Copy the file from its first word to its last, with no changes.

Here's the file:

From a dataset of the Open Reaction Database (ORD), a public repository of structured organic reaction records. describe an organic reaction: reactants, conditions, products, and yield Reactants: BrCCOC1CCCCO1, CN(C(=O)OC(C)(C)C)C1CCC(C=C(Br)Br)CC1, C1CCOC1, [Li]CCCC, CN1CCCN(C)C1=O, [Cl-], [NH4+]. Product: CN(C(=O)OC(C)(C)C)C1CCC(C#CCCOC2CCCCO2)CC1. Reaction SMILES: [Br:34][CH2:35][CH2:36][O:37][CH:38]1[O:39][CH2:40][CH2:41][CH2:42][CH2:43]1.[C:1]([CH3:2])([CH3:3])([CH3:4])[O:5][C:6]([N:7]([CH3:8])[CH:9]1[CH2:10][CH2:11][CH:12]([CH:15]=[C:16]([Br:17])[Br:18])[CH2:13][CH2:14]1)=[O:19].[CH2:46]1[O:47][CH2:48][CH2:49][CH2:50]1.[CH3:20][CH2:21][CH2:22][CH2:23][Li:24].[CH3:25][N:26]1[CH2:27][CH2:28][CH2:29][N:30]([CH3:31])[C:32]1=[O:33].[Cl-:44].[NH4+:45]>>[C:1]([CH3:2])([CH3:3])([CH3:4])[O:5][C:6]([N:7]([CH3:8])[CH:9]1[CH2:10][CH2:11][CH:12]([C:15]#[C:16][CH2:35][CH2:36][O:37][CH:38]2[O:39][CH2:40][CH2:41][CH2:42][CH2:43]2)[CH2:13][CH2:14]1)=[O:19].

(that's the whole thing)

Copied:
From a dataset of the Open Reaction Database (ORD), a public repository of structured organic reaction records. describe an organic reaction: reactants, conditions, products, and yield Reactants: BrCCOC1CCCCO1, CN(C(=O)OC(C)(C)C)C1CCC(C=C(Br)Br)CC1, C1CCOC1, [Li]CCCC, CN1CCCN(C)C1=O, [Cl-], [NH4+]. Product: CN(C(=O)OC(C)(C)C)C1CCC(C#CCCOC2CCCCO2)CC1. Reaction SMILES: [Br:34][CH2:35][CH2:36][O:37][CH:38]1[O:39][CH2:40][CH2:41][CH2:42][CH2:43]1.[C:1]([CH3:2])([CH3:3])([CH3:4])[O:5][C:6]([N:7]([CH3:8])[CH:9]1[CH2:10][CH2:11][CH:12]([CH:15]=[C:16]([Br:17])[Br:18])[CH2:13][CH2:14]1)=[O:19].[CH2:46]1[O:47][CH2:48][CH2:49][CH2:50]1.[CH3:20][CH2:21][CH2:22][CH2:23][Li:24].[CH3:25][N:26]1[CH2:27][CH2:28][CH2:29][N:30]([CH3:31])[C:32]1=[O:33].[Cl-:44].[NH4+:45]>>[C:1]([CH3:2])([CH3:3])([CH3:4])[O:5][C:6]([N:7]([CH3:8])[CH:9]1[CH2:10][CH2:11][CH:12]([C:15]#[C:16][CH2:35][CH2:36][O:37][CH:38]2[O:39][CH2:40][CH2:41][CH2:42][CH2:43]2)[CH2:13][CH2:14]1)=[O:19].